Once identified, films were forwarded to the NFSA’s audiovisual conservation unit for repair, frame by frame. The next step was to determine, given the fragile condition of the footage, which processes would best support the film-to-film copying required to produce negatives and high quality release prints suitable for screening.
The task of copying and printing each film was entrusted to the NFSA’s Motion Picture Laboratory (MPL). The original footage was run through a customised Debrie optical wet gate archival printer to generate two 35mm black-and-white polyester negatives. One negative was used to make screening prints and the other stored for preservation.
The poor physical condition of aged film, combined with thick overlapping splices and smaller perforations than the modern standard, necessitated some creative copying solutions and modifications to the printer. In the case of Pathé’s Cache-toi dans la Malle! (1905, Keep it Straight!) the heads and tails had to be printed separately and passed backwards through the printer to avoid breakage. Says MPL’s Trevor Carter, ‘It’s a nerve-wracking process which can take up to two hours for 300 feet (over 90 metres) of film, with two people coaxing the fragments through the machine.’
The copied fragments were then meticulously cut and spliced to ensure that the negative reflected the frame order of the original print. Next, the film was graded to ensure accurate picture quality and transferred, along with the grading file, to a BHP contact printer for the production of a polyester release print.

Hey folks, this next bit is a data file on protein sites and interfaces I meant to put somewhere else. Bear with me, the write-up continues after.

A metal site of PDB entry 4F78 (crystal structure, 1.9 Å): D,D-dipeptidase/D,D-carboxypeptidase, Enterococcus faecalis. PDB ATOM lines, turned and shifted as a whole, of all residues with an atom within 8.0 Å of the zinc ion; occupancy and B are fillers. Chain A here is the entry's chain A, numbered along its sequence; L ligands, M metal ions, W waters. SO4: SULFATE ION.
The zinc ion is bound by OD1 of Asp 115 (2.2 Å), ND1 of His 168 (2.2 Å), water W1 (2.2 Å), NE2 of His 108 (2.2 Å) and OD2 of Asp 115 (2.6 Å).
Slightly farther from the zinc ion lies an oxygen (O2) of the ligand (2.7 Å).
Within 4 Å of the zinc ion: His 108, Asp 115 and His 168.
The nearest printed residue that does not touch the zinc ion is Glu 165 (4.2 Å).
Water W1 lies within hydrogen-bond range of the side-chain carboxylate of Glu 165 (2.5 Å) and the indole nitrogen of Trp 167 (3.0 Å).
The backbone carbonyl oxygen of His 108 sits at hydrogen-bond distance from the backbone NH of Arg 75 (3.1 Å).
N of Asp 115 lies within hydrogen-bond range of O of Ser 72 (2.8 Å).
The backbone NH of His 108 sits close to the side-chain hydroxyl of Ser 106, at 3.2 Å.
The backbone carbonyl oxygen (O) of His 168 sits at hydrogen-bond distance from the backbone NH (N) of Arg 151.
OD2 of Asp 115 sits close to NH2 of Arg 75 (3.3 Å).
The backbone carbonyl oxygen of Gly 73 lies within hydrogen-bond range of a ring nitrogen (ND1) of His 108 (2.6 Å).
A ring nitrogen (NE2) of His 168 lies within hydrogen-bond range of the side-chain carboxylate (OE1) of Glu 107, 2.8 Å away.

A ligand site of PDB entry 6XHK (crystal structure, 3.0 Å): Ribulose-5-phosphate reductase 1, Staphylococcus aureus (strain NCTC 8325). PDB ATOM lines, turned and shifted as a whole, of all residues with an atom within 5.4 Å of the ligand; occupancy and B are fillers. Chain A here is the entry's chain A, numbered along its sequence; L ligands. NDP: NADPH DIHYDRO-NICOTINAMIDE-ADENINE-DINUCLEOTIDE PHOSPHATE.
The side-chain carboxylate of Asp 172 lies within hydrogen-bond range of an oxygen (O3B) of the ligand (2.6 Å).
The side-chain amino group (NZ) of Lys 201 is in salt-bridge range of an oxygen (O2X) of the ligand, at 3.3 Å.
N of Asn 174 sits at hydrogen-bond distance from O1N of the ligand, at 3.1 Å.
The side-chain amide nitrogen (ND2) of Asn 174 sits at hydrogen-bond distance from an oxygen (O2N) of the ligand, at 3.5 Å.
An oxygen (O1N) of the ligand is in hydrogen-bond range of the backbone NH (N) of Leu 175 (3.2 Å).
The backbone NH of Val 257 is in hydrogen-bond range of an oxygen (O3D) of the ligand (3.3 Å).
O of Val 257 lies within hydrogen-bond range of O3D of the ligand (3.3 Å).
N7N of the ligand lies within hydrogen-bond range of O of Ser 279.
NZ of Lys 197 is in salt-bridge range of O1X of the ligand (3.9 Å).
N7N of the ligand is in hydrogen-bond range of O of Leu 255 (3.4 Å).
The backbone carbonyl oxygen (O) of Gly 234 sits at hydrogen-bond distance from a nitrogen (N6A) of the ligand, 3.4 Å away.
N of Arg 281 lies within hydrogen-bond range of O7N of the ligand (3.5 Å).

To mimic the luminous colour of the original titles and intertitles of the black-and-white films in the Corrick Collection, Carter and laboratory manager Steve Clark went back to early Kodak manuals and drew on contemporary research. Through a process of experimentation they were able to use the aniline coal dyes of 100 years ago to replicate similar effects on the polyester release prints.
Prints containing long segments of toned, tinted or stencilled colour were copied to black-and-white negative film before being sent to leading film restoration specialist Haghefilm Conservation in Amsterdam. Haghefilm produces 35mm colour prints using the Desmet method – the most accurate process available for re-creating the colouring effects typical of silent films.
‘It’s a compromise’, says Carter. ‘It’s our job to replicate exactly what we find on the original print, but modern colour film can’t capture the vibrancy of tinted and hand-stencilled film. It will always be an approximation.’
Nonetheless, the restoration process has bridged the gap between past and present, bringing the new media of another era to contemporary audiences, filmmakers and artists. The NFSA will continue to work with Leonard Corrick’s son John to research the films and the story of the Marvellous Corricks.
More about the Corrick Collection and the Corrick family:
Marvellous Corricks on australianscreen.
The Corrick Collection at the NFSA – search our online catalogue for films, photographs and documentation
‘The Corrick Collection: A Case Study in Asia–Pacific Itinerant Film Exhibition’ (1901–1914), Leslie Anne Lewis, NFSA Journal, Volume 2, No. 2, 2007
My Bicycle Loves You, Legs on the Wall theatre company interpret films in the Corrick Collection
Program notes – Le Giornate del Cinema Muto
‘The Living London Boom’, Sally Jackson, Senses of Cinema, Issue No. 49, March 2009
Trove – Corrick family musicians